Managing grain quality during storage
Author: Chris Warrick (Primary Business) | Date: 26 Jul 2022
Take home message
- Aeration cooling can help in a wet harvest but can’t replicate drying – understand aeration capacity
- Cool and dry storage conditions maintain chickpea seed viability significantly longer than warm, moist conditions
- Falling numbers could possibly improve after harvest – watch this space for research results.
Until recently, aeration systems have relied on American research from 1951 to model fan performance requirements to overcome the backpressure of various types of grain at varying depths. In 2022 highly accurate pressure and airflow meters combined with an investment from the GRDC has enabled research to determine the backpressure and therefore fan performance required to aerate Australia’s commonly grown grains at typical storage depths.
Aeration is designed to achieve one of two main functions – cooling or drying. Understanding the difference is the first step, understanding the system requirements is the next, and of course then learning how to operate and manage storages with aeration cooling or drying is what makes it a valuable tool.
Existing Pulse Australia research tells us that chickpea seed longevity is sustained for significantly longer when stored in cool, dry conditions. Take for example chickpea harvested at 40 degrees Celsius and 15 per cent moisture content without aeration cooing, will have an expected seed life of 1 to 1.6 months. Compare that to chickpeas stored at 20degrees Celsius and 12 per cent moisture content having a seed life in excess of 66 months.
Figure 1. Storage life of chickpeas (months)
Research currently being undertaken in Horsham by Agriculture Victoria is also indicating grain colour, in particular in pulses can be maintained for longer in cooler storage conditions, i.e., with aeration cooling.
Cooling grain to maintain grain quality, prevent mould and deter or slow insect activity requires 2-4 litres of air per second per tonne of grain. To dry grain with aeration, flowrates have to be over 15 l/s/t to reliably carry moisture out of the grain bulk. Understanding that a one per cent drop in moisture content equates to 10L of water per tonne, or 1000L of water from 100t and the requirement for high airflows for drying make sense.
While the flow rates used for aeration cooling won’t dry grain, it can even grain moisture within a grain bulk to aid blending and prevent mould from developing around green grains or clusters of higher moisture grain. Aeration cooing can even be used to hold over moisture grain for a few months until it can be blended or dried. Anecdotally, growers are utilising aeration cooling to hold over moisture grain allowing harvest to start sooner, or earlier each day, then blending with low moisture grain harvested later in the season or in the afternoons.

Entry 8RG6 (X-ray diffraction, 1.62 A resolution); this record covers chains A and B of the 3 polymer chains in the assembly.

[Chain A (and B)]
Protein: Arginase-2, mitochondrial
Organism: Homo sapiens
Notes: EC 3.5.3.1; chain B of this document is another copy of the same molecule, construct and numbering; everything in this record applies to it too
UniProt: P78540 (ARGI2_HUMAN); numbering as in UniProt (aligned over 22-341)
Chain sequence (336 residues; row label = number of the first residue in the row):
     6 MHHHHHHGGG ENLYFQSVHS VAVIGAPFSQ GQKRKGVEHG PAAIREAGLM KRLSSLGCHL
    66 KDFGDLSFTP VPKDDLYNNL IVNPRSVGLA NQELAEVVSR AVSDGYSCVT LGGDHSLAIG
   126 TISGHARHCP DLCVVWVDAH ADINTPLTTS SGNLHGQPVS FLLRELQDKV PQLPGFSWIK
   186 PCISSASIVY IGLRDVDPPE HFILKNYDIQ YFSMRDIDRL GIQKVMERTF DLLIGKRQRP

The 2022 GRDC research revealed that aeration backpressure increases exponentially with grain depth and air flowrate. Aeration cooling in canola requires a fan that can perform against nearly two and a half times the backpressure of wheat in a ten-metre-high storage. In contrast, aeration cooling chickpeas requires a fan to work against only one quarter the of backpressure of wheat in a 10m high storage.
Figure 2. Aeration cooling backpressure by grain type (Source: GRDC)
Matching fans to storages require a decision of the main function – cooling or drying, then of what grain types and to what depth. For most growers, storages are used for many grain types so the most efficient system may require variable speed fans, or multiple fans that can be turned on or off as required. It’s worth noting that multiple fans have to overcome the back pressure of each other before the backpressure of the grain, so doubling the number of fans may increase the air flow, but will not double the air flow.
Falling numbers after harvest
Anecdotally, some growers have reported improved falling number test results on weather damaged grain after it has been held in storage. Unable to find any reliable laboratory or field research, the GRDC swiftly commissioned research in 2022 to test the observation.
The aim of the research is to answer initial questions in a short space of time with the opportunity of weather damaged grain from 2021. The main question being, can falling number test results be improved with time in storage?
Secondary questions are, if possible, how far could we expect test results to improve, how long does it take, does grain storage temperature and moisture influence results and are there varietal differences? If proven possible, further research may be required to test the effect on milling and malting quality of weather damaged grain if its falling number test has been improved with time in storage.
Stay tuned for results to be released via the GRDC communication channels and Stored Grain later in 2022.
GRDC Grain Storage Extension Project. Ben White, Philip Burrill, Alex Conway, Jo Panozzo, Felicity Harris
The research undertaken as part of this project is made possible by the significant contributions of growers and supply chain businesses through both trial cooperation and the support of the GRDC, the author would like to thank them for their continued support.
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